The Comet Is Coming Seek Rapture in Rhythm on the Cosmic 'Hyper-Dimensional Expansion Beam'

The Comet Is Coming Seek Rapture in Rhythm on the Cosmic 'Hyper-Dimensional Expansion Beam'
8
Since their debut, the Comet Is Coming has flipped the script on what a jazz trio can muster. Comprised of Shabaka Hutchings (sax and shakuhachi, an ancient Japanese and Chinese flute), Max Hallett (drums) and Dan Leavers (synths), their unique crossover style landed them on the Impulse! label, home to lodestar jazz musicians like Alice and John Coltrane, Thelonious Monk, Sun Ra (formerly), and Hutchings's other groups Sons of Kemet and Shabaka and the Ancestors. In the band's efforts to blast jazz into a psychedelic, funk-fuelled future, they've drawn common comparisons to fellow cosmic experimenters like Sun Ra, who brought jazz to wondrous new places. The kinship the Comet Is Coming shares with him lies not only in their ecstatic and stellar qualities — or the fact that Hutchings performed with Ra's Arkestra — but their continuous determination to journey further. 

The band's versatility and vitality has brought them from the Jazz Festival circuit to being equally at home at Bonnaroo and with their own Tiny Desk and Boiler Room sets. While staying within their stylistic realm, their new album Hyper-Dimensional Expansion Beam sees the band finding new pockets to dwell in and galaxies to explore. One of the Comet Is Coming's most distinguishing aspects is the massiveness of their sound, and that comes through again on Hyper-Dimensional Expansion Beam — the crisp, deft drums, the bass crunch, the alien-firefly-weaving-through-the-sky sax, and the kaleidoscopic synths that fill in the rest. It's a mesmerizing and otherworldly style akin to what some of their contemporaries — like Anteloper and the UK's Moses Boyd and Theon Cross — have been doing, with an emphasis on hard funk and heady psych rock woven with propulsive rave and electro.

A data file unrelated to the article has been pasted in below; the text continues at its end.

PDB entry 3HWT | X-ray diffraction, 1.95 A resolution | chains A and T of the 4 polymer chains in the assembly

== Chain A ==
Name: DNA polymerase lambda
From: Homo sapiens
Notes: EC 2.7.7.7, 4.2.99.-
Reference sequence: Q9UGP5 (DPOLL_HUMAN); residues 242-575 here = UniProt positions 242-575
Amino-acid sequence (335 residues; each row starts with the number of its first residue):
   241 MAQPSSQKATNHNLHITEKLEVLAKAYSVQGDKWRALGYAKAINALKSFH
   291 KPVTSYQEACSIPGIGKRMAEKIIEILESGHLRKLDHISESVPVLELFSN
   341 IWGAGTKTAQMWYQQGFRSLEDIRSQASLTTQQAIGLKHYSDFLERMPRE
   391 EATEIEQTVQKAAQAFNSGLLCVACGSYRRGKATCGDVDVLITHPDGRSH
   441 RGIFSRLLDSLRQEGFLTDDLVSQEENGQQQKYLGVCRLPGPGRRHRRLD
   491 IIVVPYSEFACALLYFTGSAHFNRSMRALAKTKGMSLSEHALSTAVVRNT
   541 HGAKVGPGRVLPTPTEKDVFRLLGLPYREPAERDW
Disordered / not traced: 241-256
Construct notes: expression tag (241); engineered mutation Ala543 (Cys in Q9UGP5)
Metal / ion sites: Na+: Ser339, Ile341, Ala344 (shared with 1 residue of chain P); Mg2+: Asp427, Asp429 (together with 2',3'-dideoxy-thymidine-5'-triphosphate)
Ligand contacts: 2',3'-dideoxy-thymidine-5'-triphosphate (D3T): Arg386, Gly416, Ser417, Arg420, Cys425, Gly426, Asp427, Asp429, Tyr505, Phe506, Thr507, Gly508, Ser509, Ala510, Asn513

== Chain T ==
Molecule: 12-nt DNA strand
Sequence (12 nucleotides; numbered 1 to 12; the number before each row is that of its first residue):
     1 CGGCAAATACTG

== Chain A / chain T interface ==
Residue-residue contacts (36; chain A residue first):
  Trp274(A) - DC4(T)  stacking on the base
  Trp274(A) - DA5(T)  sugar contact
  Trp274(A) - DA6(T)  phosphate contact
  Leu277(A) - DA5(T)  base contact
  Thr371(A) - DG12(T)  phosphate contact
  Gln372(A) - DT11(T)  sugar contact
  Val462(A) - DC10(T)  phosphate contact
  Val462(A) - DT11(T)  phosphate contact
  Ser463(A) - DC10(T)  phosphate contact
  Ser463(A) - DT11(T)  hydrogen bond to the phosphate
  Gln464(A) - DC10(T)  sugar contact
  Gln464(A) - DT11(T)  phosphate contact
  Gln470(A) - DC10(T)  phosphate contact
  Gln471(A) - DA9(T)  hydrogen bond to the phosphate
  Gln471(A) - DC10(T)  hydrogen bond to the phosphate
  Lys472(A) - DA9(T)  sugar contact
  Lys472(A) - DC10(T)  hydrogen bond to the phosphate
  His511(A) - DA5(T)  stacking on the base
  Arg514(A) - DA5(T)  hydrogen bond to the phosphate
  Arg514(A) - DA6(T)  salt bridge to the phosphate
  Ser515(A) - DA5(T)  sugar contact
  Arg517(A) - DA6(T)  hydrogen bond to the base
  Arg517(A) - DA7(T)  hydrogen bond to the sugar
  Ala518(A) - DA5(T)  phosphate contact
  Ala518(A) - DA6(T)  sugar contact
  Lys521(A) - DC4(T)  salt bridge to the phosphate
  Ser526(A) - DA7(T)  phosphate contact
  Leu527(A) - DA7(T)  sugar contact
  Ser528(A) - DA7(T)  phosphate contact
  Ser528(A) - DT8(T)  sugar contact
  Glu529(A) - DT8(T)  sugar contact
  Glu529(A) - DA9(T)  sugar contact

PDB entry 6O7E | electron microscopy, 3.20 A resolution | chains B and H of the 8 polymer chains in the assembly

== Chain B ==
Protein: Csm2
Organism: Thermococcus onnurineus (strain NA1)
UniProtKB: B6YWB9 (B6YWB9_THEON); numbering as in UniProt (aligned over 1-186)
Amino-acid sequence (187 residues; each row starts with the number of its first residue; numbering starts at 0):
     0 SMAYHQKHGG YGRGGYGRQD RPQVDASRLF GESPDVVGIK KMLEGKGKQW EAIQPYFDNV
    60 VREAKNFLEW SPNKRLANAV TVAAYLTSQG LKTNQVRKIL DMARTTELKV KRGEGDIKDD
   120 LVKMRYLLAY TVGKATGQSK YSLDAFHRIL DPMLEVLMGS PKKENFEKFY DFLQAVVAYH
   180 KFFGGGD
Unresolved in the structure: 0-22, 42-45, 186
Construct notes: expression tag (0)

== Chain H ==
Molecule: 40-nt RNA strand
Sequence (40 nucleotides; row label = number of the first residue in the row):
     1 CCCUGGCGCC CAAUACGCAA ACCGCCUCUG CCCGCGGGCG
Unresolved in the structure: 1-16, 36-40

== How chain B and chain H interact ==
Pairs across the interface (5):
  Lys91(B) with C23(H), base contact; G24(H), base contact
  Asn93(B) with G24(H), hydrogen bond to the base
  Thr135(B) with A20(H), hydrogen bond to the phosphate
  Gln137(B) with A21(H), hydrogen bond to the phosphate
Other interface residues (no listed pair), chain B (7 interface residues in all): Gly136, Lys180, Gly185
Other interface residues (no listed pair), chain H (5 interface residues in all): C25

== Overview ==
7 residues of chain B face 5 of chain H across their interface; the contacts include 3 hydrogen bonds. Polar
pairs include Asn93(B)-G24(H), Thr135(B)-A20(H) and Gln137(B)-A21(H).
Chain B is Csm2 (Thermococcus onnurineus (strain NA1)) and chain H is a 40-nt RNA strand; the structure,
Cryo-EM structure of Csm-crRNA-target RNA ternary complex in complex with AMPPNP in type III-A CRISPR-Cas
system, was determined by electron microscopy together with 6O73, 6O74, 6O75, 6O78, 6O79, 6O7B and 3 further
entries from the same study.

Hutchings once referred to something Sun Ra said that stuck with him regarding the power of myths — that those who've been subjugated often lose the ability to conceive of realities outside of what's been handed to them. Hutchings found creating myths for oneself — dissolving the line between reality and hyperreality — to be of immense importance, and anyone acquainted with his work will know the mythological structures that he crafts. This crusade translates into a sense of resistance, liberation and spirituality that comes through in the Comet Is Coming's cosmic majesty, with each new project helping to extend these notions of myth-building, bringing powerful hyperreality into reality and vice versa. 

On Hyper-Dimensional Expansion Beam, this ethos is apparent again — its complexity is made accessible through the unit's explosive chemistry and seamless world-building, punctuated by abounding hooks and generally invigorating pacing. With many of the Comet Is Coming's more sweeping and uninhibited tracks harnessing dance music's raucous energy (see late-album barnburner "ATOMIC WAVE DANCE"), they're easy get lost in, but the trio excel at weaving themselves together in ways that showcase individual and collective strengths. Stomping opener "CODE" is a great example, as ricocheting sci-fi pulses make way for booming bass and snapping percussion until they're joined by wafts of glistening synths and stuttering sax, the band's gravity pulling listeners into its orbit. Or there's the waveform streams, swivelling swagger and thick, rippling bass of the techno-textured "PYRAMIDS," with Hutchings deploying fluttering patches as Hallett and Leavers lead the swing. 

"FREQUENCY OF FEELING EXPANSION" feels more improvisatory with driving drums and gossamer synths shrouding the sax, its impassioned melodies wrapped in a whirlwind of sound. The dreamy and soulful "LUCID DREAMER" has Hutchings drawing out melancholic notes as keys glitter and sing like an angelic choir, while "TECHNICOLOUR" builds off skittering beats and a sly groove into an epic, shrieking beast. Taut bass gallops through the "AFTERMATH," which is given a mystical air by Hutchings's shakuhachi, and "MYSTIK" is the album's heavy-hitting closer that builds off dramatic drumming and vibrant, subterranean timbres into something colossal and cathartic. Reprising the band's beginnings, the lumbering "ANGEL OF DARKNESS" has an apocalyptic tone, with Hutchings sounding like he's trying to free his sax's soul over a Swans-like dirge. And yet, despite this mood, the track is wild and aflame with wails and squeals, bold attempts to keep devastation at bay. 

On Hyper-Dimensional Expansion Beam, the Comet Is Coming continue their exploration of the wide wonders around us — the unknown, physical and metaphysical, light and darkness, life and death, and the connectedness and spirit laced between it all; broadening the scope, testing ideas and seeking freedom and rapture through rhythm and sound. (Impulse! Records )